Fianna Fáil - The Republican Party (Irish: Fianna Fáil - An Páirtí Poblachtánach), more commonly known as Fianna Fáil is a political party in the Republic of Ireland, founded on 23 March 1926. Fianna Fáil's name is traditionally translated into English as Soldiers of Destiny, although a more accurate rendition would be Warriors of Fál ("Fál" being a legendary name for Ireland). Historically Fianna Fáil has been seen as to the left of Fine Gael and to the right of the Labour Party and is generally seen as a classic "catch all" populist party representing a broad range of people from all social classes. Fianna Fáil has led governments including parties of the left (Labour Party and Green Party) and of the right (Progressive Democrats) and is often seen as a pragmatic party of the establishment.
Since the formation of the first Fianna Fáil government on 9 March 1932, the party has been in power for 61 of the last 79 years. Its longest continuous period in office was 15 years and 11 months (March 1932-February 1948). Its single longest period out of office, in that time, has been 4 years and 4 months (March 1973-July 1977). Seven of the party's eight leaders have served as Taoiseach. It was the largest party in Dáil Éireann at every general election from the 1932 general election until the 2011 general election, when it suffered the worst defeat of a sitting government in the history of the Irish state, a loss described as "historic" in its proportions. It is currently the third-largest party in the 31st Dáil.
Fianna Fáil joined the European Liberal Democrat and Reform Party on 16 April 2009, and has sat in its associated Alliance of Liberals and Democrats for Europe group in the European Parliament since the 2009 European elections.
Leader and president:
Although the posts of leader and party president of Fianna Fáil are separate, with the former elected by the Parliamentary Party and the latter elected by the Ardfheis (thus allowing for the posts to be held by different people, in theory), in practice they have always been held by the one person. However, as the Ardfheis may have already been held in any given year by the time a new leader is elected, the selection of the new party president might not take place until the next year.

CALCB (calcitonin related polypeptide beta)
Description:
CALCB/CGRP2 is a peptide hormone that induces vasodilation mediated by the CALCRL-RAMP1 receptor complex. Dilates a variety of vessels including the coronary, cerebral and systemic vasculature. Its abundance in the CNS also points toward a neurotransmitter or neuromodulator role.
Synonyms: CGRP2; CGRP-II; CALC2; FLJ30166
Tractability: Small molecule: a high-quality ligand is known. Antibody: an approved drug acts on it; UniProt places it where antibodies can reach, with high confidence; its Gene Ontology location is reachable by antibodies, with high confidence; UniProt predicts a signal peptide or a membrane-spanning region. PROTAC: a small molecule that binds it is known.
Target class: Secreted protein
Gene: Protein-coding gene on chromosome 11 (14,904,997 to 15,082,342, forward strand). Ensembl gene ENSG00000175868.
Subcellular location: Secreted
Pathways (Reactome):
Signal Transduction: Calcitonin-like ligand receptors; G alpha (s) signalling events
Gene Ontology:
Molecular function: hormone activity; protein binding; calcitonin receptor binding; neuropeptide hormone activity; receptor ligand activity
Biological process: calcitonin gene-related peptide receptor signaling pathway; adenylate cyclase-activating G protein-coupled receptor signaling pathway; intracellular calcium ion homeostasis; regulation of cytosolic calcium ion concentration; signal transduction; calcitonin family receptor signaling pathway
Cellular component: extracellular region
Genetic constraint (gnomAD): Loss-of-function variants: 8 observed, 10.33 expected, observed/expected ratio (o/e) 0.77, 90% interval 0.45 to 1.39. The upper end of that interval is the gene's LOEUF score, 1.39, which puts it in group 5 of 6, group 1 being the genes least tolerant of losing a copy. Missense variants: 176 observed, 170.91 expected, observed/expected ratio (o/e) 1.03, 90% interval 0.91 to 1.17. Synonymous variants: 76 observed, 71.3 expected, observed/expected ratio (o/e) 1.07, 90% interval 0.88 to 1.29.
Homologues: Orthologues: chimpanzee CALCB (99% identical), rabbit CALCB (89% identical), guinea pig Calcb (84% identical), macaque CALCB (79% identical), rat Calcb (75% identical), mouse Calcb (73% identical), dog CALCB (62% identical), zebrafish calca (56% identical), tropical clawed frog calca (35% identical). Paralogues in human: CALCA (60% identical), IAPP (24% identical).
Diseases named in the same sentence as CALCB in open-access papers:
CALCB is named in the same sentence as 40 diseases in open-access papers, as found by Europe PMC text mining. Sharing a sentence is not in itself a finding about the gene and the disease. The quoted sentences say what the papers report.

The following are the terms of office for the leader:
Éamon de Valera (1926-1959)
Seán Lemass (1959-1966)
Jack Lynch (1966-1979)
Charles Haughey (1979-1992)
Albert Reynolds (1992-1994)
Bertie Ahern (1994-2008)
Brian Cowen (2008-2011)
Micheál Martin (2011-present)
The chart below shows a timeline of Fianna Fáil leaders and the Presidents of the Executive Council and Taoiseach. The left bar shows all the leaders of Fianna Fáil, and the right bar shows the corresponding make-up of the Irish government at that time. The colours correspond to which party led the government. The last names of the respective heads of government are shown, and the Roman numeral stands for the cabinets.
General election results:
Election Dáil Share of votes Seats Outcome of election
1927 (Jun) 5th 26.2% 44 Cumann na nGaedhael government
1927 (Sep) 6th 35.2% 57 Cumann na nGaedhael government
1932 7th 44.5% 72 Fianna Fáil government
1933 8th 49.7% 76 Fianna Fáil government
1937 9th 45.2% 68 Fianna Fáil government
1938 10th 51.9% 76 Fianna Fáil government
1943 11th 41.8% 66 Fianna Fáil government
1944 12th 48.9% 75 Fianna Fáil government
1948 13th 41.9% 67 Inter-party (1st) government
1951 14th 46.3% 68 Fianna Fáil government
1954 15th 43.4% 65 Inter-party (2nd) government
1957 16th 48.3% 78 Fianna Fáil government
1961 17th 43.8% 70 Fianna Fáil government
1965 18th 47.7% 72 Fianna Fáil government
1969 19th 44.6% 74 Fianna Fáil government
1973 20th 46.2% 68 Fine Gael-Labour Party government
1977 21st 50.6% 84 Fianna Fáil government
1981 22nd 45.3% 77 Fine Gael-Labour Party government
1982 (Feb) 23rd 47.3% 81 Fianna Fáil government
1982 (Nov) 24th 45.2% 75 Fine Gael-Labour Party government
1987 25th 44.2% 81 Fianna Fáil government
1989 26th 44.2% 77 Fianna Fáil-Progressive Democrats government
1992 27th 39.1% 68 Fianna Fáil-Labour Party[A]
1997 28th 39.3% 77 Fianna Fáil-Progressive Democrats government
2002 29th 41.5% 81 Fianna Fáil-Progressive Democrats government
2007 30th 41.6% 77 Fianna Fáil-Green Party-Progressive Democrats government
2011 31st 17.4% 20 Fine Gael-Labour Party government
A In December 1994, Fine Gael, the Labour Party and Democratic Left entered into government without a general election being called.
Of Ireland's eight presidents, six either were in Fianna Fáil governments or nominated by Fianna Fáil. Only Douglas Hyde (1938-1945) and Mary Robinson (1990-1997) had no connection with Fianna Fáil. Hyde, though appointed to Seanad Éireann by de Valera in 1938, was originally a nominee proposed by Fine Gael (but immediately enthusiastically endorsed by Fianna Fáil) while Robinson was a Labour Party nominee who defeated a Fianna Fáil candidate, Brian Lenihan. The current president, Mary McAleese, was a Fianna Fáil nominee at her first election to the presidency but ran uncontested as an independent at the last attempt to become president. The president on election is apolitical.